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The US-Iran standoff

May 08,2019 - Last updated at May 08,2019

The rapid escalation of tension between the US and Iran can be traced first to President Donald Trump's decision to withdraw from the 2015 nuclear accord, struck between Tehran and several Western capitals, in addition to Russia and China.

Under the deal, economic and financial sanctions against Iran were relaxed in return for a closer scrutiny of its nuclear programme, by allowing free access to the country's nuclear facilities to monitors of the International Atomic Energy Agency (IAEA).

President Trump did not like the deal due to pressure from Israel and decided to up the ante further against Iran by ordering the boycott of its oil shipments, thus putting added pressure on the country's economy. Against this backdrop, Iran began to react in kind by halting complete access to its nuclear programme by the IAEA's inspectors, and resumed enriching a small amount of uranium, up to 20 per cent, which is five times the level allowed under the 2015 nuclear accord.

President Trump further escalated tension with Iran by announcing the dispatch of a US aircraft carrier and a number of air force bombers to the Arab Gulf region on the pretext that Iran is planning or contemplating attacks on US forces or its allies in the area.

At stake is, of course, the status of the Strait of Hormuz, which accounts for much of oil shipments to the world. The strait is only 33 sq.m wide and can be easily blocked in the face of oil tankers should Iran decides to do so. Cutting off one of the main arteries for oil shipments would, of course, wreak havoc with international trade and commerce, not to mention its military and security implications.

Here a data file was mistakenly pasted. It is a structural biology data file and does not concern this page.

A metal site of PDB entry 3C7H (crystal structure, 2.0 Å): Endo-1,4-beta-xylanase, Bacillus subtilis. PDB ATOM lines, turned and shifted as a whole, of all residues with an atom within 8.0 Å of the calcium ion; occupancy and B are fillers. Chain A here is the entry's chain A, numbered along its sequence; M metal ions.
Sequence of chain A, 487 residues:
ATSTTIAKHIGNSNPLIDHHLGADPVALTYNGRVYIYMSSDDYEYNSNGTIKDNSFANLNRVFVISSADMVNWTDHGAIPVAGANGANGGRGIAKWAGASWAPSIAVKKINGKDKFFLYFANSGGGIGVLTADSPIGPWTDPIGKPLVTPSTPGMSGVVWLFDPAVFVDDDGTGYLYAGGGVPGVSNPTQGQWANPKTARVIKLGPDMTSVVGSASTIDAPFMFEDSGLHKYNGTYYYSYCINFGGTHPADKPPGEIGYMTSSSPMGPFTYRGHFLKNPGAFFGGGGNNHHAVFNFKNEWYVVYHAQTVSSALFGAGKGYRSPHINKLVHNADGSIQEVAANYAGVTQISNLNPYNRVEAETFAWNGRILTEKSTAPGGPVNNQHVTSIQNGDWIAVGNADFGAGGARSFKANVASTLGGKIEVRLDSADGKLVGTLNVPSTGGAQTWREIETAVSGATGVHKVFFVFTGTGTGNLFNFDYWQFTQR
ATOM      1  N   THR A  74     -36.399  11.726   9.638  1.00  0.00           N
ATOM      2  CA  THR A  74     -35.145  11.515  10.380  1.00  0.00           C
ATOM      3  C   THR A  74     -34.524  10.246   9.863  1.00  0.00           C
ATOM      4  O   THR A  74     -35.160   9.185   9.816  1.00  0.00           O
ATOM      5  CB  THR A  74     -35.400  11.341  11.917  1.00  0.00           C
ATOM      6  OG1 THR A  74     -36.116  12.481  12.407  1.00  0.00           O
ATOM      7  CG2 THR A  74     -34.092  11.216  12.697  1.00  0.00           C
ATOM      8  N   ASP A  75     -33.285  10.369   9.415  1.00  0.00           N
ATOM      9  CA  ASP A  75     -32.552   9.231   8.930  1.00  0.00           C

This cycle of escalations may get out of control if statesmanship between the two sides does not resume on solid foundation. The international community has a stake in the warlike escalations between the US and Iran and must act to put a lid on any further aggravating moves by either side.

The bottom line though is not only the US antagonism against Iran, but also Iran's aggressive and assertive policies in the region, especially in Iraq, Syria and Lebanon. There is a growing fear in the Middle East that Iran seeks to extend its hegemony across the region, and this policy has caused legitimate concerns among many states in the area.

Tehran needs to assure the countries of the region that it has no policy to extend its influence across the area, not only by word, but also by deed. As the saying goes, actions speak louder than words, especially against the backdrop of Tehran's role in Iraq, Syria and Lebanon.

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